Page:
For someone who plays video games a lot, I realize how easy it is to get sucked into a game and play for hours at a time, but this can be a problem if you are playing a game INTENTIONALLY designed to be played for hours at a time.
How design can manipulate and coerce you into doing what websites want.
Barbara Campbell was walking through a New York City subway station during rush hour when her world abruptly went dark.
Straight2Spam generates invisible text that you can paste into your e-mails so that they (hopefully) get caught in the recipient’s spam folder. I can see how this could be useful.
Perhaps like you, I naively started out thinking that Google Slides was just a poorly maintained product suffering from some questionable foundational decisions made ages ago that worshipped at the shrine of PowerPoint and which have never since been revisited, but now, after having had to use it so much in the past year, I believe that Google Slides is actually just trolling me.Google Slides is Actually Hilarious | by Laura Javier | Medium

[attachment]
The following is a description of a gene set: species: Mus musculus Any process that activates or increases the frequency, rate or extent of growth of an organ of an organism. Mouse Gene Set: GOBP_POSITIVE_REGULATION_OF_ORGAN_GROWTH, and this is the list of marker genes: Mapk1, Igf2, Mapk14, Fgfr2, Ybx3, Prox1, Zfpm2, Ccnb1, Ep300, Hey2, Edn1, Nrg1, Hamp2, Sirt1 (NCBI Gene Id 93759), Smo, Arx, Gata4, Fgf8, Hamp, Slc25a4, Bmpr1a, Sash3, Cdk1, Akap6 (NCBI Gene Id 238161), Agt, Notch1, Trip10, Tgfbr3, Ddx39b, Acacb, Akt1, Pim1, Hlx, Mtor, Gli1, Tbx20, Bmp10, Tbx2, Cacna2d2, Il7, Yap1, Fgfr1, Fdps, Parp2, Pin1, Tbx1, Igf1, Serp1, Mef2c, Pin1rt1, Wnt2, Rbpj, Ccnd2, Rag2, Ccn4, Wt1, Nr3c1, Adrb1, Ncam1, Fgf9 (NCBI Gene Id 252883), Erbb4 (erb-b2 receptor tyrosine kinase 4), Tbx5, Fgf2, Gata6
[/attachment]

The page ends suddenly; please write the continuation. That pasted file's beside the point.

Death by a thousand cuts.
Growing up in Singapore, I am exposed to cultural influences from the West as well as the East. I use Western apps like Pinterest as well as its Chinese close equivalent 小红书 (Xiao Hong Shu). There are definitely differences in the digital products’ user experience and here are some of my thoughts:A few UI differences between Chinese and English apps | by Megan Ng | UX Collective
Meta is testing an artificial intelligence system that lets people build parts of virtual worlds by describing them, and CEO Mark Zuckerberg showed off a prototype at a live event today. Proof of the concept, called Builder Bot, could eventually draw more people into Meta’s Horizon “metaverse” virtual reality experiences. It could also advance creative AI tech that powers machine-generated art.A Meta prototype lets you build virtual worlds by describing them – The Verge
Everyday Experiments is a project by Space10 and Ikea that explores how new technologies will impact our homes and how we live.
I particularly like their Invisible Roommates, which provides an anthropomorphized AR view into the invisible connections between the gadgets and doodads in our homes. Reminds me of Ericsson’s Social Web of Things from 10 years ago.